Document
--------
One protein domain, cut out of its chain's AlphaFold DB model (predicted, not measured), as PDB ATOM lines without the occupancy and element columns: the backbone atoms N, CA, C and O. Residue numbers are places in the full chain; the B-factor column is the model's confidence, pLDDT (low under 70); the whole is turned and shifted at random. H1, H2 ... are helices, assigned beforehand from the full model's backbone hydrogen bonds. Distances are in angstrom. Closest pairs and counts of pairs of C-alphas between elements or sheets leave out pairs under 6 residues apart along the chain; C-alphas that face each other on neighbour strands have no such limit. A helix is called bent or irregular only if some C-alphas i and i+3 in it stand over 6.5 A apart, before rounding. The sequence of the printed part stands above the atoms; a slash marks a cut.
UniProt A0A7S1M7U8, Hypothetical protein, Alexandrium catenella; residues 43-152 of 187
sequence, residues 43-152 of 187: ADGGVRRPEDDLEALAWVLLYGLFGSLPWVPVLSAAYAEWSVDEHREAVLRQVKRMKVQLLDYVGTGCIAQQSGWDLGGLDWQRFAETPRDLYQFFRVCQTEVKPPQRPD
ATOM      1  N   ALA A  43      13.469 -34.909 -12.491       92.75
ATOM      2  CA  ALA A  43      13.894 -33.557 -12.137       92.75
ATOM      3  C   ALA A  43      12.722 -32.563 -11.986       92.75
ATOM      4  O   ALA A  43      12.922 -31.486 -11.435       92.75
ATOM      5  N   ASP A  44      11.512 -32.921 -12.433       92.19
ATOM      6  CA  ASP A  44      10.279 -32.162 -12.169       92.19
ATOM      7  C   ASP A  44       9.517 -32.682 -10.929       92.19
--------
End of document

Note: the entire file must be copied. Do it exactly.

One protein domain, cut out of its chain's AlphaFold DB model (predicted, not measured), as PDB ATOM lines without the occupancy and element columns: the backbone atoms N, CA, C and O. Residue numbers are places in the full chain; the B-factor column is the model's confidence, pLDDT (low under 70); the whole is turned and shifted at random. H1, H2 ... are helices, assigned beforehand from the full model's backbone hydrogen bonds. Distances are in angstrom. Closest pairs and counts of pairs of C-alphas between elements or sheets leave out pairs under 6 residues apart along the chain; C-alphas that face each other on neighbour strands have no such limit. A helix is called bent or irregular only if some C-alphas i and i+3 in it stand over 6.5 A apart, before rounding. The sequence of the printed part stands above the atoms; a slash marks a cut.
UniProt A0A7S1M7U8, Hypothetical protein, Alexandrium catenella; residues 43-152 of 187
sequence, residues 43-152 of 187: ADGGVRRPEDDLEALAWVLLYGLFGSLPWVPVLSAAYAEWSVDEHREAVLRQVKRMKVQLLDYVGTGCIAQQSGWDLGGLDWQRFAETPRDLYQFFRVCQTEVKPPQRPD
ATOM      1  N   ALA A  43      13.469 -34.909 -12.491       92.75
ATOM      2  CA  ALA A  43      13.894 -33.557 -12.137       92.75
ATOM      3  C   ALA A  43      12.722 -32.563 -11.986       92.75
ATOM      4  O   ALA A  43      12.922 -31.486 -11.435       92.75
ATOM      5  N   ASP A  44      11.512 -32.921 -12.433       92.19
ATOM      6  CA  ASP A  44      10.279 -32.162 -12.169       92.19
ATOM      7  C   ASP A  44       9.517 -32.682 -10.929       92.19